Entrepreneurism: Making Partnerships Work


Mara Lewis: Stopped.at
Sandy Jen, Meebo
Tish Whitcraft, Tagged
Jory Des Jardins is moderator.

Jory: All of the women to my right have had experience with partnerships. Introduces all the above. Working with partners can be stressful. What are some of the common mistakes that founders make. I was so lucky. I met a woman who had just ended a partnership. It's like a marriage. Lots of work, like a spouse. The dynamics shift, and on top of that you have a biz to run. It can be the downfall of the biz. All the issues of partnerships. When is it right? When wrong? Do you think a buddy a good biz partner.

Mara: There are some benefits with a friend. In my experience, you need to have biz synergy first. If you're missing that, it may not work out. Start with a biz relationship first, and progress from there. My two co-founders are my two best friends since we spend so much time together.

Sandy: My two co-founders, we were friends, but not best friends. It is a marriage. You can find the annoying thingsā€¦have to extract the personal from the biz. It can get messy. It works better if you're not too closely entwined.

Tish: Built on the basis of biz partners first, then it builds into friendship. It depends.

Jory: We weren't friends first. We are now. I really do feel that we came into our friendship with a certain biz candor. I don't think you can do that with friends. It's worked better with collegial relationship first. Hard to be honest with friends. I believe full out that the smartest thing we did was develop a contract immediately. Things shift over time. Have to have a clear understanding up front with roles and responsibilities.

Sandy: If you start out completely equal, have to develop trust. No nitpicking. We all had different skill sets. We aren't stepping on each others' toes. Worked really well. Had diff perspectives. Make things clear up front.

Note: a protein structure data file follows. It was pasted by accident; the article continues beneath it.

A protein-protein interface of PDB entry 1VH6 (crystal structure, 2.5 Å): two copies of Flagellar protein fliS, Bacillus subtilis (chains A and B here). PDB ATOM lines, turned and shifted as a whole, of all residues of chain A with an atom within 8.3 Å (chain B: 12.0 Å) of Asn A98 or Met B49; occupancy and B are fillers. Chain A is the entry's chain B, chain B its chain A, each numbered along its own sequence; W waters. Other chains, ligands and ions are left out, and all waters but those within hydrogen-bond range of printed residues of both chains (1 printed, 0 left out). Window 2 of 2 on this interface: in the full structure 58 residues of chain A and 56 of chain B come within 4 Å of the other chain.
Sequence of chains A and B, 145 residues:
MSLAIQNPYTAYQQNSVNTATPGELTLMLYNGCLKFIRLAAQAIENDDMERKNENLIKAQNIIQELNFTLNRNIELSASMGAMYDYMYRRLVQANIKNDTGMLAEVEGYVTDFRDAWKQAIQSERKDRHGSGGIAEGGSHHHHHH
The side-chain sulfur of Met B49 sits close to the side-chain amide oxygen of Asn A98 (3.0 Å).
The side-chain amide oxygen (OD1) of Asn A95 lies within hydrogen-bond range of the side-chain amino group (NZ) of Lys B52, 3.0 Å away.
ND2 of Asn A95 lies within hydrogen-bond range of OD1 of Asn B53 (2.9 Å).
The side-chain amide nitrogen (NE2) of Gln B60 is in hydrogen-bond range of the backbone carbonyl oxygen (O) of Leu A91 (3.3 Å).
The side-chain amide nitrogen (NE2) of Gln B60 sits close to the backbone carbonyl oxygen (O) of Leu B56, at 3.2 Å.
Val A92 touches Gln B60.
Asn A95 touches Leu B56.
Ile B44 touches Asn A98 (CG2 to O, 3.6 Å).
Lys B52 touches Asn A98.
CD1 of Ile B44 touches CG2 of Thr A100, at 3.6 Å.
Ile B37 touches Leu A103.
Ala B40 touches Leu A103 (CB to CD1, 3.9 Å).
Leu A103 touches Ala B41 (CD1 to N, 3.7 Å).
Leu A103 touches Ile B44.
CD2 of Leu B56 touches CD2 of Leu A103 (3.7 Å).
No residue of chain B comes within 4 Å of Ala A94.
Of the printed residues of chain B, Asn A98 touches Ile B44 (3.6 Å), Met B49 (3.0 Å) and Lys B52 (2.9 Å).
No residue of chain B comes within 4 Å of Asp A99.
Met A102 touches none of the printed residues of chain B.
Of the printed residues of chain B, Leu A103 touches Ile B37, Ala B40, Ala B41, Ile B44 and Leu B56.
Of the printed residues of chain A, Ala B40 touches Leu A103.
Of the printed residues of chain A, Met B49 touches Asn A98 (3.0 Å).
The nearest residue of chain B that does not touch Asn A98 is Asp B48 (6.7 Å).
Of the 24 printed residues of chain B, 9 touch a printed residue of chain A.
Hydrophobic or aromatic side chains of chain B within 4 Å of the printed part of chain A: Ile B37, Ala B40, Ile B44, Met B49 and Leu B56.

Jory: If your skills are similar to your partner, is that a problem?

Q1: I have a friend who works with a startup. They need a CTO. But they don't have money. Should that person be an employee or a co-founder.

Mara: We brought in a new co-founder. A piece was missing. We found this perfect person. What do we give them? How do we navigate this? I gave him as much as we could, even though not an original founder. I wanted full on dedication and commitment. They needed to feel importance. Transition was easy. Confidence and trust important. Don't give away ownership to anyone, but if they fill a missing piece, then have to do something important.

Q1: They need a CTO now. Don't know how to deal with this issue.

Jory: We needed a body in New York. We hired a person who had to earn sweat equity. Consultant first, with intention of bringing her in as an equity partner. If it's a superstar, you'll have to give up some equity. Don't give up too much of the company until you see whether it's a good fit.

Mara: We had a person work with us for a month and a half so we could figure out fit.

Sandy: Title of founder is not a title. It's a sense of who you are. Does this new person have the personality to be a "founder"? Blood sweat and tears role? How will this person fit into existing context? It wouldn't be fair just to fill in a role without having understanding of fit.